Do the Dolphins call unsigned veteran cornerback Joe Haden?
It has to cross their minds. With the status of starter Byron Jones uncertain for the regular-season opener and depth concerns in the unit, this summer has been a talent search at cornerback. It didn’t help that cornerback Nik Needham walked off with an apparent dislocated finger Saturday against the Las Vegas Raiders. It’s not a major issue like to Trill Williams (knee) in the first preseason game. It’s just not what you wanted.
Nor did it help Raiders quarterback Jarrett Stidham took target practice at the Dolphins apparent fourth cornerback, Noah Igbinoghene. After struggling in camp and the first preseason game, Igbinoghene had two Stidham completions against him the first series and another one on the second series.
The Dolphins have one of the best cornerbacks in the game in Xavien Howard, who sat out Saturday night again. Needham fits in there. But after that if Jones can’t go? McKenzie Alexander, signed this past week, got beat on a crossing pattern Saturday.
It’s too early to say much either way on him, but it’s not too early to think they’ll be looking for cornerbacks. Haden, by the way, is 33 and unsigned after playing with Pittsburgh last season. Other unsigned veterans: Trae Waynes, Chris Harris, Janoris Jenkins … anyone excite you?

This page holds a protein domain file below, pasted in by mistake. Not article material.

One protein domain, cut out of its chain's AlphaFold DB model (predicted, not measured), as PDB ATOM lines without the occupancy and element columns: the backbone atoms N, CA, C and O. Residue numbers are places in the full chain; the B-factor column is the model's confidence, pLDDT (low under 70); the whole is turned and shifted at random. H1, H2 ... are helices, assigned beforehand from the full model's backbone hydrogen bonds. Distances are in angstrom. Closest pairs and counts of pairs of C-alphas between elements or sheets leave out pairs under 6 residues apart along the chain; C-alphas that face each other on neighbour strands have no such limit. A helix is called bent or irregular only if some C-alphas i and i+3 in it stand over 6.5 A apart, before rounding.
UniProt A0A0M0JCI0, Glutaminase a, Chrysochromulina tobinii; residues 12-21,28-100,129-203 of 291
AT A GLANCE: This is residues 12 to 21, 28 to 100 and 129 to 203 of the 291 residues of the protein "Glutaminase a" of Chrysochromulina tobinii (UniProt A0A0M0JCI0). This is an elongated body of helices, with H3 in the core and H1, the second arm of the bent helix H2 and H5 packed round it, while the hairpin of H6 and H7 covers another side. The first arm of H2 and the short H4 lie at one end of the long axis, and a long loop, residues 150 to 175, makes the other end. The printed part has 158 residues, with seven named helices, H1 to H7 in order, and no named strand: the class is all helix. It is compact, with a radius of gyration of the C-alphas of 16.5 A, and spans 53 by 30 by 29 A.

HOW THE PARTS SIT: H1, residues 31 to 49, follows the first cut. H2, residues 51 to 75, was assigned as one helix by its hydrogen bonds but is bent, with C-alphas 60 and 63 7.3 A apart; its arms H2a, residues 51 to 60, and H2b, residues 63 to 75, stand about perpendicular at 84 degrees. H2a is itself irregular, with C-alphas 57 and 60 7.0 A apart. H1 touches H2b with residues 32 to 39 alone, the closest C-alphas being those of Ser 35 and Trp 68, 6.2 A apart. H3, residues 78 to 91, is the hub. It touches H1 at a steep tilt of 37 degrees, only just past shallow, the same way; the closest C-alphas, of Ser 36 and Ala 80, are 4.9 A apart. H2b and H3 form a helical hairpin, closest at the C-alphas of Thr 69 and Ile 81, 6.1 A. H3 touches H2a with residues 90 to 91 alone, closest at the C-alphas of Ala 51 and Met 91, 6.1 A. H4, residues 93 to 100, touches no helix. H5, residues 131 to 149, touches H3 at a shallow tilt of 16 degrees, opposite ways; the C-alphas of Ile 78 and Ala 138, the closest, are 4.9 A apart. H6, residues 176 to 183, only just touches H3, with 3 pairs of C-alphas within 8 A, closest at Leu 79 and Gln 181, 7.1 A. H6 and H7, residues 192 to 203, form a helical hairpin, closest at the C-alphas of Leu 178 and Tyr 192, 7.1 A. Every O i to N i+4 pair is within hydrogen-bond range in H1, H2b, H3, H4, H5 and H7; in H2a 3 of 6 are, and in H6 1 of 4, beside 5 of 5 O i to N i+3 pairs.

2. There’s been a couple of constant themes hit hard about tight ends in coach Mike McDaniel’s offense: You’ve got to attack — and you’ve got to block. That’s why Durham Smythe appears to be starting. It’s also why Mike Gesicki’s inability to block is more relevant in this offense. With the Dolphins near their goal-line he completely whiffed on Raiders rushing linebacker Kenny Young, who flushed Teddy Bridgewater out of the pocket in the end zone. Bridgewater was then chased down, threw the ball late and the refs properly ruled intentional grounding. That’s Exhibit A if McDaniel decides Gesicki just can’t work in his offense. He’s giving him the chance. Gesicki played most of the first half — even with all the backups. Message sent?
3. Here’s the concern of the offense heading into the season: Eight carries, four yards rushing in the first half. This wasn’t a personnel issue. The Dolphins started four of their five offensive linemen (only tackle Terron Armstead sat out the night), and running back Chase Edmonds (three carries, three yards). This was against the second- and third-stringers of the Raiders, too. Bottom-line: There’s work to do.
4. Tua Tagovailoa completed six of eight passes for 58 yards. The Dolphins pass of the night was from Bridgewater, though. Facing third-and-10 just before half, Bridgewater threw a perfectly placed 28-yarder to Braylon Sanders. That set up Jason Sanders’ second field goal of the night — a 57-yarder after a previous 46-yarder.
5. The Raiders were missing at least 27 players Saturday. So the normal qualifier about reading much into preseason gets watered down even more. The NFL has reduced the number of preseason games from four to three in recent years. The move will come to get rid of the preseason altogether and sell tickets and televise the joint practices that teams love because they’re more controlled. The Dolphins, by the way, have two practices with Philadelphia next week before virtually no one will play in the final preseason game.
Source: Berkshire mont
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